How Many Calories Do You Need?

Calories are an infamous word in the fitness community. Should you be increasing, decreasing, or maintaining your calories? It all depends on what goals you have and what final vision you see for yourself. Calorie counting can be a slippery slope, if you have a history of eating disorders or fixations with food you should approach calorie counting with caution or forgo this method entirely. To see next level results, you may want to consider counting calories. There are average numbers for what calories you should consume depending on your gender, height, lifestyle, and current weight.

Your activity levels can range from sedentary, lightly active, moderately active, very active, or extremely active. If you have a job that requires you to move and lift often, take that into consideration. There are many online calorie calculators that can assist you in figuring out how much calories you should consume for losing, maintaining, or gaining weight.

What your lifestyle type?
- Sedentary: little or zero exercise
- Light Activity: 1 to 3 days light exercise
- Moderate Activity: 3 to 5 days of moderate exercise
- Very Active: 6 to 7 days of hard exercise
- Extra Active: 6 to 7 days of intensive exercise

1. Weight Loss
If you want to lose weight, you need to undercut your daily caloric intake. You should reduce your caloric intake by roughly 500 calories. It can be more or less depending on your desired results.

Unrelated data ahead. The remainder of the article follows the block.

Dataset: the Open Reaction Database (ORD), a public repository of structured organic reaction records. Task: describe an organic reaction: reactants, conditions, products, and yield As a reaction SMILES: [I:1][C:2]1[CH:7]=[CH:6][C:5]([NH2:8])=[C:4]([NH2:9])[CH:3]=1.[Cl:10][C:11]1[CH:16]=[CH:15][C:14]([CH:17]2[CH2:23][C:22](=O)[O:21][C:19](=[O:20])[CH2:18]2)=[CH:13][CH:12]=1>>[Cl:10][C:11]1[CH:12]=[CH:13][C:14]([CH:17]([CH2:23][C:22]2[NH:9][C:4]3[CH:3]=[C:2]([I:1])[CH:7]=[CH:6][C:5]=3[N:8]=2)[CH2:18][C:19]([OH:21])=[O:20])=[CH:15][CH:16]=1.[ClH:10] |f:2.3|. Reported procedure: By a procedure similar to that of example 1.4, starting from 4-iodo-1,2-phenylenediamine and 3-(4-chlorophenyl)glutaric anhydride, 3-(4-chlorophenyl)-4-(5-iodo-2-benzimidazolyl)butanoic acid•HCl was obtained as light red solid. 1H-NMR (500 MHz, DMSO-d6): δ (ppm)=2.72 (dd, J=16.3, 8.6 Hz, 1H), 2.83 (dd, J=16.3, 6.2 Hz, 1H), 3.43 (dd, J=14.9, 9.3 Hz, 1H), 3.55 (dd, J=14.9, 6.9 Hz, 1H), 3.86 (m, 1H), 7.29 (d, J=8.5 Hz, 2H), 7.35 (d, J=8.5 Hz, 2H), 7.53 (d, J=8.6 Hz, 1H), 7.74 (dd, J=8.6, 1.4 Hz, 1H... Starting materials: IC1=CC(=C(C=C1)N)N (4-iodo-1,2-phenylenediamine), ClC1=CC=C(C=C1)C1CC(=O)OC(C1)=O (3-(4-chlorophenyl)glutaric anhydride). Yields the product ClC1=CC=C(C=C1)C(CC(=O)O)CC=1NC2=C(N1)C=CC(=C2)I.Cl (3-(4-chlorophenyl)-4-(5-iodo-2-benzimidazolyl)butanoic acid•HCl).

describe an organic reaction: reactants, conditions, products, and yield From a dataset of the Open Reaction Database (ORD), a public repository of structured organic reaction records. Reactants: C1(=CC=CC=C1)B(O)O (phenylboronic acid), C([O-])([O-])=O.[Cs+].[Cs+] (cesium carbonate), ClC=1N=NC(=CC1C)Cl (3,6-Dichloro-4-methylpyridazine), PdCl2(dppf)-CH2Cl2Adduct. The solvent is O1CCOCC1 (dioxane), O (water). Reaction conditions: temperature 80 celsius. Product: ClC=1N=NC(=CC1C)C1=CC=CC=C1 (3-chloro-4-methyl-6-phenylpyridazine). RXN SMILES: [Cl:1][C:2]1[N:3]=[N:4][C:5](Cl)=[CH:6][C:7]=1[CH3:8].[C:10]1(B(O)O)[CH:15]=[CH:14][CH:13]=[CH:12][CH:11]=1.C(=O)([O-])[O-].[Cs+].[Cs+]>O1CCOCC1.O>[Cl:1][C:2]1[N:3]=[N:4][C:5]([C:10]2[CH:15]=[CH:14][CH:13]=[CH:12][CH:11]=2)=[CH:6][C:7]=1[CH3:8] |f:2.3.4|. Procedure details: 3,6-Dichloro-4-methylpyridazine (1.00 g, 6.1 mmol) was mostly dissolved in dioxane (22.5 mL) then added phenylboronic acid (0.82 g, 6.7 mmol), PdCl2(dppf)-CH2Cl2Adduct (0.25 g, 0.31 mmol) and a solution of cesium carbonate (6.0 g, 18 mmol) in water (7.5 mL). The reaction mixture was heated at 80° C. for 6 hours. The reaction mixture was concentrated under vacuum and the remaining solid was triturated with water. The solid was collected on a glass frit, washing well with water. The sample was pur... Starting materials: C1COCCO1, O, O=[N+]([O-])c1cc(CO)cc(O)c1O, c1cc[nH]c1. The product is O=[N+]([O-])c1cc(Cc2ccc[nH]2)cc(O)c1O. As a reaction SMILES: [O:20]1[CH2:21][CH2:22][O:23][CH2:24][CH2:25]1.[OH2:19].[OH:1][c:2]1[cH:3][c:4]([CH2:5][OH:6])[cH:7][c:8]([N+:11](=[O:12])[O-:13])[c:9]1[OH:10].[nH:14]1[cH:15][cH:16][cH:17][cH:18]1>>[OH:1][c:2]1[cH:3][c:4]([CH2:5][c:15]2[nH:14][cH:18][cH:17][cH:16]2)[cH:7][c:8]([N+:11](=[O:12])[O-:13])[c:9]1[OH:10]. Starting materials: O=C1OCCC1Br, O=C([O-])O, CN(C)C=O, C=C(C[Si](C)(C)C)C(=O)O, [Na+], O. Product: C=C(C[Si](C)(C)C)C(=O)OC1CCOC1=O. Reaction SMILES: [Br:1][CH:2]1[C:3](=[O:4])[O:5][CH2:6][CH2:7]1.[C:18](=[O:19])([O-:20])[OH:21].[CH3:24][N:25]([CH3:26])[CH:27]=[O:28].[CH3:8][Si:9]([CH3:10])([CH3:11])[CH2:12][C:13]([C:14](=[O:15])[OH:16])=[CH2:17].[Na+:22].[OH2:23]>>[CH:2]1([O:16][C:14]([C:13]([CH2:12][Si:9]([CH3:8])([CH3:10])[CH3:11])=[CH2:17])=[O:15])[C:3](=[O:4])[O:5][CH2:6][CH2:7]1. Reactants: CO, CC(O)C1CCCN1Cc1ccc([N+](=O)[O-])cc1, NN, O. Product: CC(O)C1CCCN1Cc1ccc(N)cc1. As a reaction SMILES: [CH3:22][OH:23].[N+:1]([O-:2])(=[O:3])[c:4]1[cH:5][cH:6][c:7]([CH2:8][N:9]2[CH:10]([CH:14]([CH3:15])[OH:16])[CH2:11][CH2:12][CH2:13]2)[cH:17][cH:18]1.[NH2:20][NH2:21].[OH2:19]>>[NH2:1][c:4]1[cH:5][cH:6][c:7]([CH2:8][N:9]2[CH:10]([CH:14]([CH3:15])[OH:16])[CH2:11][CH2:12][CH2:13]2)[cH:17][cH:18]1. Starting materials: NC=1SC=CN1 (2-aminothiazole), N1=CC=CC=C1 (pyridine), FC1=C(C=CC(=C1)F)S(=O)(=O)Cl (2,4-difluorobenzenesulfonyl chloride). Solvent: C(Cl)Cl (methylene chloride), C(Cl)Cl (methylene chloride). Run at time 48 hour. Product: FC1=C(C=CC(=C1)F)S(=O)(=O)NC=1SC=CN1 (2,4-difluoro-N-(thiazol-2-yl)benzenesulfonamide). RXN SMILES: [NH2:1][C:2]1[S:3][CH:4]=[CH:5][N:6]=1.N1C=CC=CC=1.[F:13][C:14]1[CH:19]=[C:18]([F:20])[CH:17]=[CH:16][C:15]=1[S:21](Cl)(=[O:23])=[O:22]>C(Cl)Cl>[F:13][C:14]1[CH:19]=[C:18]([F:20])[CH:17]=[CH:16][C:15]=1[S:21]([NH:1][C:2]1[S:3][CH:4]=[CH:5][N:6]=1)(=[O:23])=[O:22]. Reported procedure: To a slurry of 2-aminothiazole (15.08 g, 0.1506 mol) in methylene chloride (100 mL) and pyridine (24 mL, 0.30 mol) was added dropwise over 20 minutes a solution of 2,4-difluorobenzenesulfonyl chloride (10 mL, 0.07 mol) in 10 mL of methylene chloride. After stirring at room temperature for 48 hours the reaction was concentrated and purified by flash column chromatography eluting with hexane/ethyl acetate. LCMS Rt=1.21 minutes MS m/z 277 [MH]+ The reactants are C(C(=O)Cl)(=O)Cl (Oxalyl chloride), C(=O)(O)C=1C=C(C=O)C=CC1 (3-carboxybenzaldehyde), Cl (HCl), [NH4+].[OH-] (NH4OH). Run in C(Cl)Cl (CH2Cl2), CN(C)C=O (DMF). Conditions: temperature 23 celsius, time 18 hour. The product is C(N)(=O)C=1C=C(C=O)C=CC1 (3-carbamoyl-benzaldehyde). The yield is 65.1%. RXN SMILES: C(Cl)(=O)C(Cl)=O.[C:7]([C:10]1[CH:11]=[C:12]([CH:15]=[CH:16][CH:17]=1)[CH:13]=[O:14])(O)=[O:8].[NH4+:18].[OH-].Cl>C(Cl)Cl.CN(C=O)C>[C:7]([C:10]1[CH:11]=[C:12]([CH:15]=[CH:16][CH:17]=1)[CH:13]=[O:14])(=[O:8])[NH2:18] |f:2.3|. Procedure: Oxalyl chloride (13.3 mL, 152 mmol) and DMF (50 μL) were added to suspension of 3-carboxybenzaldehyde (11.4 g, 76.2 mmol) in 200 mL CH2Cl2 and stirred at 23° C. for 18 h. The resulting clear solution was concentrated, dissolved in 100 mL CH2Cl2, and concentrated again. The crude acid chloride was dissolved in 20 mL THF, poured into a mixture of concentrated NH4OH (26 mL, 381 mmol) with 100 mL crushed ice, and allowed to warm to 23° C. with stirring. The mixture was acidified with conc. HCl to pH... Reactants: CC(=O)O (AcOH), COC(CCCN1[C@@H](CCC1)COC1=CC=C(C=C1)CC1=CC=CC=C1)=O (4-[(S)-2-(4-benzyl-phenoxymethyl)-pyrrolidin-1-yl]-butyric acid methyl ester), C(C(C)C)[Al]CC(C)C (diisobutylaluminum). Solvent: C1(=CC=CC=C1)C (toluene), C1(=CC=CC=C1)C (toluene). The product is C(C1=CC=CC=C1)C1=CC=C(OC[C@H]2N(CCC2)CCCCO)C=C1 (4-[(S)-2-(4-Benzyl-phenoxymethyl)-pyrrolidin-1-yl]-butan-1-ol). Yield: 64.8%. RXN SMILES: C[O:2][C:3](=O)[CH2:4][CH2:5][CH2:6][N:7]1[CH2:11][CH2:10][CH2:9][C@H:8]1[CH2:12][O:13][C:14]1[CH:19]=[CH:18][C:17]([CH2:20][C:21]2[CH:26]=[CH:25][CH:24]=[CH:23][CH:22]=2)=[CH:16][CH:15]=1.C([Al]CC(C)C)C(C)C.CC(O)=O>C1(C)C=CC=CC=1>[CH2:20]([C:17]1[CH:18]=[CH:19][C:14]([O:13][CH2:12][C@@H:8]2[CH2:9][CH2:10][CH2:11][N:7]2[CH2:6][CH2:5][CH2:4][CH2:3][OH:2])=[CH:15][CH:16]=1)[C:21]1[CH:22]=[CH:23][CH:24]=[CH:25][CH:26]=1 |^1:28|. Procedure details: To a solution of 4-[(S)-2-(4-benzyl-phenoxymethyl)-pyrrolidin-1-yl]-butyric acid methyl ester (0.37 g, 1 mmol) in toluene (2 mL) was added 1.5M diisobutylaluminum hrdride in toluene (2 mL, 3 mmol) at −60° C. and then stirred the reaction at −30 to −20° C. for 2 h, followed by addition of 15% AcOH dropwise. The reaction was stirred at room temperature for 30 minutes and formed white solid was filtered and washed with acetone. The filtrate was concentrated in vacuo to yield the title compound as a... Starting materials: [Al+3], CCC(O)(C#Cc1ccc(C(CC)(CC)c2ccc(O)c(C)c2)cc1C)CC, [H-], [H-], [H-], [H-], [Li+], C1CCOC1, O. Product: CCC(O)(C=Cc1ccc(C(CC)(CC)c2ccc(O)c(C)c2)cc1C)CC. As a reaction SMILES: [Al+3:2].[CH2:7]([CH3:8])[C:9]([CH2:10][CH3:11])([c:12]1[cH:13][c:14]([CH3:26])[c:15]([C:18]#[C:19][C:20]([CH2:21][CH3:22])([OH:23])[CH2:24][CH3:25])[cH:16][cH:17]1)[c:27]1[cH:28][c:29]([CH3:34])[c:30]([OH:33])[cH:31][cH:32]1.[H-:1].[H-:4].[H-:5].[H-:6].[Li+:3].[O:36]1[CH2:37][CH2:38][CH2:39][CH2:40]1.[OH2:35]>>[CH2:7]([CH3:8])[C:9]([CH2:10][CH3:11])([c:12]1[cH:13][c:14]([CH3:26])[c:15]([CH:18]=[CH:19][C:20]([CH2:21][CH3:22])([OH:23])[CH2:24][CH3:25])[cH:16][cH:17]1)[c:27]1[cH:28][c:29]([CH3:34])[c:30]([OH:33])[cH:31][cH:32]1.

2. Maintain
Maintenance simply means you want to remain at your current body composition. You want to sustain your weight so you will not be adding or reducing calories significantly. Contrary to the other two methods, your weight should stay within the same range.

3. Gain Weight
Generally, the rule to gain weight is to eat more calories than you burn. If you want to do a safe and steady method, increase your caloric intake by 300 to 500 calories extra per day.

The quality of the food your intake is very important. You should be looking for whole and nutrient rich foods to fuel your body. It’s better to approach weight gain, loss, or maintenance as a healthy lifestyle change rather than phases of extreme caloric restriction. Swipe out the empty calories for better options.